Venezuelan police rescued Washington Nationals catcher Wilson Ramos on Friday, two days after he was kidnapped, officials announced.
Justice Minister Tareck El Aissami said on state television that Ramos was "safe and sound" and that he was rescued by police. He said the circumstances weren't immediately clear.
Information Minister Andres Izarra initially reported the rescue via Twitter, saying Ramos was "found alive by security forces in mountainous zone."
The Venezuelan government said he was rescued in an operation by air and has been reunited with his family.
"The news from Venezuela tonight is reassuring," Nationals GM Mike Rizzo said in a release. "Though details are limited and we have not yet talked directly with Wilson, we are thrilled with reports that he has been rescued and is being safely returned to his family. We greatly appreciate all the prayers and thoughts of all who have joined us in wishing for this conclusion to what has been a nightmarish 48 hours. We are eager to see Wilson and let him know just how many all over the world have been waiting for this news."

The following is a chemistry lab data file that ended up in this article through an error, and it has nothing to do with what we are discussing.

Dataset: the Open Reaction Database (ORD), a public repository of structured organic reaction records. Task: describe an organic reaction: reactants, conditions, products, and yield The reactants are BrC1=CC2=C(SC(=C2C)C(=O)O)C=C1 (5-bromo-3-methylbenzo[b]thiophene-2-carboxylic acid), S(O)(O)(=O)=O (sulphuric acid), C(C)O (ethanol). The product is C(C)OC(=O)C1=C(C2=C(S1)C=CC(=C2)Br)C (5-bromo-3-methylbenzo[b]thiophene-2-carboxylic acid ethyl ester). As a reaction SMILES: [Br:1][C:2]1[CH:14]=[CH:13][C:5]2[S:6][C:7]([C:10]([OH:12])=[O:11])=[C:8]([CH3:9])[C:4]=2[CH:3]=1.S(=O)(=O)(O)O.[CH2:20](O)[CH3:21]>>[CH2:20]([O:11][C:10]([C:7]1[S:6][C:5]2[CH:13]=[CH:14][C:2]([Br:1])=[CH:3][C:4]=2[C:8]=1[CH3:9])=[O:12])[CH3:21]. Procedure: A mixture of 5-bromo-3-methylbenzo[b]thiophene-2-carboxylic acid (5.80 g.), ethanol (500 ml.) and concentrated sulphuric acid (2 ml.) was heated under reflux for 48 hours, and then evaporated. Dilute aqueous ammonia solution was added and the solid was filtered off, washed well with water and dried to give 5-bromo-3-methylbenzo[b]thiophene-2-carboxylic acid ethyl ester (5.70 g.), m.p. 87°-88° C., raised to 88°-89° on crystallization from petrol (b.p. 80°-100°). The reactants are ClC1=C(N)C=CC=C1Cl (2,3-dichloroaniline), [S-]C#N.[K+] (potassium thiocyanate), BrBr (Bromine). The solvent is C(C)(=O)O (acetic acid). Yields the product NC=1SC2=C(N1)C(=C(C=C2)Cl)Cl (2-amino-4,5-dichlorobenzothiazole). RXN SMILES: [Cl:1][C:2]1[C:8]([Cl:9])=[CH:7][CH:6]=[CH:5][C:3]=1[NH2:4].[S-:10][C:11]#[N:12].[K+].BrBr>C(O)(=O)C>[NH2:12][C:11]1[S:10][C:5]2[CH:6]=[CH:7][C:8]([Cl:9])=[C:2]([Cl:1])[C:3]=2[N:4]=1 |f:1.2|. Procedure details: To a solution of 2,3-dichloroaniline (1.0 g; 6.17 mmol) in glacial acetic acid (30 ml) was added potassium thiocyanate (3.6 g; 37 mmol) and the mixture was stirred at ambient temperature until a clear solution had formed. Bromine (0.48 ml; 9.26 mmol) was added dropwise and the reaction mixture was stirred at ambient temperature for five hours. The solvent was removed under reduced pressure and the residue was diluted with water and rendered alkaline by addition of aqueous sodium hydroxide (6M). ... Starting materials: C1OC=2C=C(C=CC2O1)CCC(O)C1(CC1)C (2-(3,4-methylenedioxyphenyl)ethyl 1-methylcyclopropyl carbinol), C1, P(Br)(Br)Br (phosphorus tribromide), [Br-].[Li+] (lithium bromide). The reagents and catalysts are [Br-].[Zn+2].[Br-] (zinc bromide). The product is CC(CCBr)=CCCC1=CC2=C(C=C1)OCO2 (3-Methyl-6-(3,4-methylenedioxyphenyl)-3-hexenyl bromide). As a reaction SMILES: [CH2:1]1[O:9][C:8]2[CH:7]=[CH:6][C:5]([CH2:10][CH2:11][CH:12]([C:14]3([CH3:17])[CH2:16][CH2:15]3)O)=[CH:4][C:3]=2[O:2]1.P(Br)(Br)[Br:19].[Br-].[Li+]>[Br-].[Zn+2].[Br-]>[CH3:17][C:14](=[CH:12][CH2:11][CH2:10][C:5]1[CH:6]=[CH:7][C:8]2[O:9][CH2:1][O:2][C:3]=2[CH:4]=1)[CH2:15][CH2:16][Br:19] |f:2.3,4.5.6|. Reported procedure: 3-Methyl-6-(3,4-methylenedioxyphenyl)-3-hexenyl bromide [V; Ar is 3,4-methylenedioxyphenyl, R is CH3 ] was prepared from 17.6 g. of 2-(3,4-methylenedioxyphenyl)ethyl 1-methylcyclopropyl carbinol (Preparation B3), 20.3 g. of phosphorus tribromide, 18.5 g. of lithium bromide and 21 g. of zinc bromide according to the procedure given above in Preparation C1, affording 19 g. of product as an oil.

Armed men seized Ramos at gunpoint Wednesday night outside his home in a working-class neighborhood in the city of Valencia. Authorities said Thursday that they had found a stolen SUV used by the kidnappers abandoned in a nearby town.
The abduction was the first known kidnapping of a major league baseball player in a country that has dozens of players on big league rosters in the U.S., and it brought a renewed focus on worsening violent crime in Venezuela.
Security has increasingly become a concern for Venezuelan players and their families as a wave of kidnappings has hit the wealthy as well as the middle class. Relatives of several Venezuelan major leaguers have previously been kidnapped for ransom, and in two cases have been killed.
Bodyguards typically shadow major leaguers when they return to their homeland to play in Venezuela's winter baseball league, but it was unclear what precautions, if any, Ramos was taking while at his family's home.
Major League Baseball officials said it was the first kidnapping of a major leaguer that they could recall.
Polls consistently say rampant crime is the top worry of Venezuelans. The country has one of the highest murder rates in Latin America, and the vast majority of crimes go unsolved. The number of kidnappings has soared in recent years.
Fans in both Venezuela and Washington had held candlelight vigils and prayed for his safe release.
Associated Press writer Christopher Toothaker contributed to this report.